Sunday, March 27, 2011

Cars That Will Make You Cool- Yahoo! Autos Article Page

Let's get something straight. Italian cars are cool--but not just any Italian car. It's got to be something special.

"There's something about the design language of Italian supercars and sports cars that just exudes coolness," says Ray Wert, editor-in-chief of the car blog Jalopnik. "An Alfa Romeo 8C? Sex on wheels. Maserati? Gorgeous. Basically any Italian car will make you cool--with the exception of a Ferrari or a Lamborghini. Those brands are so overplayed."

Pagani Huayra
The $1,500,000 Pagani Huayra offers a cool 700 horsepower.

Wert contends that those two most iconic of Italian brands are too stereotypical to actually raise their drivers' coolness quotient--though he admits that Ferrari's new FF, due out next year, may be different, at least for a while.

"It's one of those situations where, for the first couple of months, when you're the first guy who people have seen in that car, you're cool," Wert says. "But when you're the second guy, you're not." (Ferrari declined to comment on the record for this story. Seems it prefers to let its product speak for itself.)

Tough crowd. Apparently if beauty is in the eye of the beholder, cool has got to be obvious to everyone.

The Rules of Cool
Fortunately for drivers less intuitively cool than others, there are some general guidelines that determine whether a car is cool.

For instance: The car must not be awkward to get into or out of. The extremely low-riding Lotus is disqualified here, while the slightly higher Audi R8, for instance, is not.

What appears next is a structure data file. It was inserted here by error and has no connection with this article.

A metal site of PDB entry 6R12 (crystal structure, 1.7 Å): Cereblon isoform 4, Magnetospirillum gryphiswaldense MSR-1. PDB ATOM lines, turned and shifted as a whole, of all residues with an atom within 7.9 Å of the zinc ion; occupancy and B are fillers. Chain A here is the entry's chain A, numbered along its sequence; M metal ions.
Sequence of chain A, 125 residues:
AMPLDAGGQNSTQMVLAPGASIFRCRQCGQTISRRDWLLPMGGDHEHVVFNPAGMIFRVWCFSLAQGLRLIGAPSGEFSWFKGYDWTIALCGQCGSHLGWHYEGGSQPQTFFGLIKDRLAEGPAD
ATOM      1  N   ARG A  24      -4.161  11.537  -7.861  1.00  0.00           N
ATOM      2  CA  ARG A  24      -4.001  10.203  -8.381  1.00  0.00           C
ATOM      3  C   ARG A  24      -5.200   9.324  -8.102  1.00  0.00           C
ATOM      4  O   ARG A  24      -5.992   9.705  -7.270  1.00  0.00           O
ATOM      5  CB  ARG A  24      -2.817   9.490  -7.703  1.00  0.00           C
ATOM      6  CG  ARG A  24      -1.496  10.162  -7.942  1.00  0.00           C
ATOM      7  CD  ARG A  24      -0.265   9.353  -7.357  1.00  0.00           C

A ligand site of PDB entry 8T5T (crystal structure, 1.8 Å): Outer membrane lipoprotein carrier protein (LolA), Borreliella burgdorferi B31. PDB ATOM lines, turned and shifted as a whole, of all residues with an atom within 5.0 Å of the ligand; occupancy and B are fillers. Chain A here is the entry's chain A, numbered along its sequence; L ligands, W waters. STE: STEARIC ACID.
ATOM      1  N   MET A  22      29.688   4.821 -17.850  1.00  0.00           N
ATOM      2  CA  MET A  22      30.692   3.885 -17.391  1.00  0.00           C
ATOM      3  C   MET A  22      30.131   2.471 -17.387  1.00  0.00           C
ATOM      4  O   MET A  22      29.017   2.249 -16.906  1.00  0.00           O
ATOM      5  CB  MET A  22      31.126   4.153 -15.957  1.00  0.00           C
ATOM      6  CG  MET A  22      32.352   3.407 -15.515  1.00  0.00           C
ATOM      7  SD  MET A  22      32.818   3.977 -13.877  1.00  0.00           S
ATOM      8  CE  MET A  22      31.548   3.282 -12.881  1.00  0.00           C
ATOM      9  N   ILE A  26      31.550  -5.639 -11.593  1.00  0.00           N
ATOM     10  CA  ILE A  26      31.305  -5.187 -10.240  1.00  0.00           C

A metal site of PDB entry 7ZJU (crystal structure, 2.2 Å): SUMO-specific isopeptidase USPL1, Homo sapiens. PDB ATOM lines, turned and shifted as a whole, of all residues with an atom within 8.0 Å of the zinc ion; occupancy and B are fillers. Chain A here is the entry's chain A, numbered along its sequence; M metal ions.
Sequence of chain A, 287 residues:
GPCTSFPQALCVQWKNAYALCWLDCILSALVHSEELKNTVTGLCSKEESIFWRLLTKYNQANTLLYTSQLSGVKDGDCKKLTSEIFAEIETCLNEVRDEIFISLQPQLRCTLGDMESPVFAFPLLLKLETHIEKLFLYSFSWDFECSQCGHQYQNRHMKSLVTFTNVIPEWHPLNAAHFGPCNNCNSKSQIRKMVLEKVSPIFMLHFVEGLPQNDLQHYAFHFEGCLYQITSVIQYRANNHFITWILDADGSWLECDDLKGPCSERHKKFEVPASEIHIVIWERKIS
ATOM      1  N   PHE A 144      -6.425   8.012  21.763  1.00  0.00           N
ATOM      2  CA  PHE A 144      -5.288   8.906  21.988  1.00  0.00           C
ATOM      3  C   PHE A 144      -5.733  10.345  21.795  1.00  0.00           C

Also: A truly cool car must have two doors rather than four, and it must not have undue amounts of chrome or unnecessary design accents on the exterior (this disqualifies any blinged-out Bentleys,BMW's admittedly great but four-door M-line sedans, and the aggressive Aston Martin Vantage, which has huge vents carved on its hood and chrome throughout the interior (though the Aston Martin Virage or Aston Martin Rapide would qualify for consideration).

Above all, a cool car must look effortless.

"Cool is self-fulfilling," says Tim Philippo, product manager for Jaguar North America. "Cool is really satisfying only yourself: You are complete within your coolness."

Philippo says stars like Clark Gable and Steve McQueen embodied that nonchalance--they both also happened to drive Jaguars. New Jags, like the XKR-S, pull from that same heritage, Philippo says.

"We're not the obvious choice when you hit the lottery, but people still buy the new cars because they appreciate the design and the luxury," he says. "There's something that stands out about a Jaguar."

A vaunted history makes for another rule of thumb: Vintage cars are almost always cool, but you've got to do them right. An old car paired with an old driver will only look cheesy, Wert says.

"Absolutely vintage is cooler, except if you go too far back," Wert says. "Pick a target age: If you're a 25-year-old and you're driving a 20-year-old Lamborghini, that's fine because that adds 20 years to your age, so you'll be 45. That's fine. If you're a 30-year-old driving that 20-year-old-car, you're now 50. So you have to even them out. "

And if you're 70?

"An Alfa Romeo 8C, because it shows that you're hip and with the kiddies," Wert says.

Spyker C8 Aileron
The $272,000 Spyker C8 Aileron's body is all aluminum.

Simple enough. But what about that fine line between something amazing and something amusing? The Spyker C8 Aileron is pretty flashy, but its authentic aviation-inspired engineering and design elements keep it in the cool column. And at 1,200 horsepower, the Veyron Super Sport may seem too outrageous to make this list, but it's tough to argue with the fact that anyone who drives one will be swarmed with gawkers ogling the $2 million machine--and talking about how cool it is.